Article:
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Thursday, December 5 • 4:00pm - 5:00pm
KEYNOTE: Beverley Mullings

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Caliban, Social Reproduction and Our Future Yet to Come

What can historical and contemporary labour geographies from the Caribbean tell us about social reproduction in a world of automation, free market fundamentalism and climate change? I argue in this paper that juxtaposing 18th century Caribbean labour geographies, with the current moment where free-market fundamentalisms, labour eradicating technologies and environmental disasters are producing of new categories of disposable and de-humanized labour, offers ways of thinking about reproduction within capitalist systems that overcome the traditional separation of social reproduction from economic production. I begin this paper with Caliban – the not-quite-human character in Shakespeare’s Tempest, who symbolized not only the condition of the oppressed Indigenous and enslaved Africans in capitalism’s early formation, but also, the spirit of refusal to be placed outside modernity, in order to recover the practices through which Caribbean racialized populations have forged lives and livelihoods within landscapes of restricted possibilities within capitalism. Set in the context of the increasing number of people living in varying states of abandonment and premature death where fewer people will be able to maintain themselves as social, emotional, and intellectual beings on a daily and intergenerational basis, this paper offers a number of provocations and ruminations that aim to: 1) unsettle the theoretical separation of social reproduction from economic production 2) introduce insights into labour geographies beyond the worlds of formal organized labour and the formal economy itself 3) situate the Caribbean as a space of theory making that offers lessons for futures yet to come and 4) draw attention to the possibilities and perils of emerging labour geographies that seek to recover the human within the grammar of free markets.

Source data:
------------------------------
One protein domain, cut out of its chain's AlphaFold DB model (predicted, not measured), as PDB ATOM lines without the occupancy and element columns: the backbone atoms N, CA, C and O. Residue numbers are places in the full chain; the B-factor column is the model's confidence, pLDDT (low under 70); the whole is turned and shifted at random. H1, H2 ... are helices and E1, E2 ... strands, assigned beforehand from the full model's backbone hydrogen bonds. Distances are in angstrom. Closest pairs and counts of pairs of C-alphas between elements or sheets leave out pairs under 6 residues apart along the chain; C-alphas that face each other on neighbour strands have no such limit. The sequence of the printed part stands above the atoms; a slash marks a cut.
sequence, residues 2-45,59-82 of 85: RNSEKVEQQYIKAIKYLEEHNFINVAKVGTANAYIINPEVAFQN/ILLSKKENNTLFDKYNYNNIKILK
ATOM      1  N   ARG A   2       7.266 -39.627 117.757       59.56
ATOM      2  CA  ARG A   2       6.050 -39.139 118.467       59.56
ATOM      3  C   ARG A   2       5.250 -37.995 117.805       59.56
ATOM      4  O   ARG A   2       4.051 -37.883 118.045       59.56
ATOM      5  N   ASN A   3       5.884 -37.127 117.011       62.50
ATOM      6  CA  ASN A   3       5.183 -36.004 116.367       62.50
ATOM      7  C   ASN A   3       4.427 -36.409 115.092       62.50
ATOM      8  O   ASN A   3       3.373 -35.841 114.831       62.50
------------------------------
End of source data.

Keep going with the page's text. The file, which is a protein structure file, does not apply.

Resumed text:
avatar for Professor Beverley Mullings

Professor Beverley Mullings

Queen’s University, Canada

Thursday December 5, 2019 4:00pm - 5:00pm NZDT
201N-346 - HSB1